A few weeks ago I had the opportunity to attend a presentation by Dean Shareski (@shareski) as part of Surrey School’s Engaging the Digital Learner series. Dean spoke about the importance of story-telling, creating and sharing. I left thinking about Sir Ken Robinson’s TED Talk about how schools kill creativity in students. I also left inspired. There are few opportunities to attend an event and leave with simple, tangible ideas you can go back to school and use right away. One idea in particular was that of the one-minute video – a 60 second video comprised of 1 second clips – that tells some sort of story. Dean shared this beautiful example:
Then opportunity presented itself. @gallit_z and @hughtheteacher were off to daycamp with all of our grade seven students, leaving me our grade six learners. I decided our day together would be a day of creation and that we would produce our own videos around the theme of life at school. I would first put together my own to share and hopefully inspire them with:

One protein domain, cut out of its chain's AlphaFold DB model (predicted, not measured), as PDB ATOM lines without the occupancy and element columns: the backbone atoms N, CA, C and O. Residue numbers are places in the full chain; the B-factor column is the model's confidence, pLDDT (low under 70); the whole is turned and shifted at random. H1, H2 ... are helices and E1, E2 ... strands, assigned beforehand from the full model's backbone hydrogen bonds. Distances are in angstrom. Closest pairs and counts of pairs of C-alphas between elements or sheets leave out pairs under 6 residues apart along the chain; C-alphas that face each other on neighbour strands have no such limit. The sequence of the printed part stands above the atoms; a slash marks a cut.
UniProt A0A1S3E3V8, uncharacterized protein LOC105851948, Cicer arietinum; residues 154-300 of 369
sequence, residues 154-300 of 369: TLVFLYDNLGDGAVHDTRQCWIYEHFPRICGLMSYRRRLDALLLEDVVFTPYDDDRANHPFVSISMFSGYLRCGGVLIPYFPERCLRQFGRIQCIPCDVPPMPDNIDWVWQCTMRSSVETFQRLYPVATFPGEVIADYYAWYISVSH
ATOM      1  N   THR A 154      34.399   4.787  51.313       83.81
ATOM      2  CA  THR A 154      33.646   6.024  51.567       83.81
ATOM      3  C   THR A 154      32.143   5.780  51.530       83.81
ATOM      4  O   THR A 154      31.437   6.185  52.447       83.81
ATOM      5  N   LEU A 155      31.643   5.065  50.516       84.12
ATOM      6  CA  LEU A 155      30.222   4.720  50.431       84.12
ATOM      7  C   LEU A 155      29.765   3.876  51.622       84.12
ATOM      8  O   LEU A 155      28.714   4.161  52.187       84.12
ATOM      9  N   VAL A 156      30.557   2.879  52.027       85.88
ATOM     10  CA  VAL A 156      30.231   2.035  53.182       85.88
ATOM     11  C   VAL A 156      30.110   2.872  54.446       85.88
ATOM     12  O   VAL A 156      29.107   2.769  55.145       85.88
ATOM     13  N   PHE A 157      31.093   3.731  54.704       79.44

With the sharing of this video, our work began. We discussed purpose (to tell the story of what life in school is like), what a good video would look like (criteria), how to use iMovie on the iPad, and expectations. Students were also told that there was a deadline (the end of the day) and that their videos would be screened then uploaded to YouTube. Motivated? Definitely!
What struck me was the focus students demonstrated. There are inherent risks in unleashing 50 students with ipads on a school with minimal supervision, but how can we know what students are capable of if we don’t take the risks? Our students did not disappoint.
The learning was incredible! I saw students plan, collaborate, discuss, problem-solve, and make critical decisions. In other words, I saw evidence of skills that are highly valued in today’s world.
And as we sat, tired, at the end of the day screening the videos, I thought to myself that perhaps schools aren’t killing creativity after all.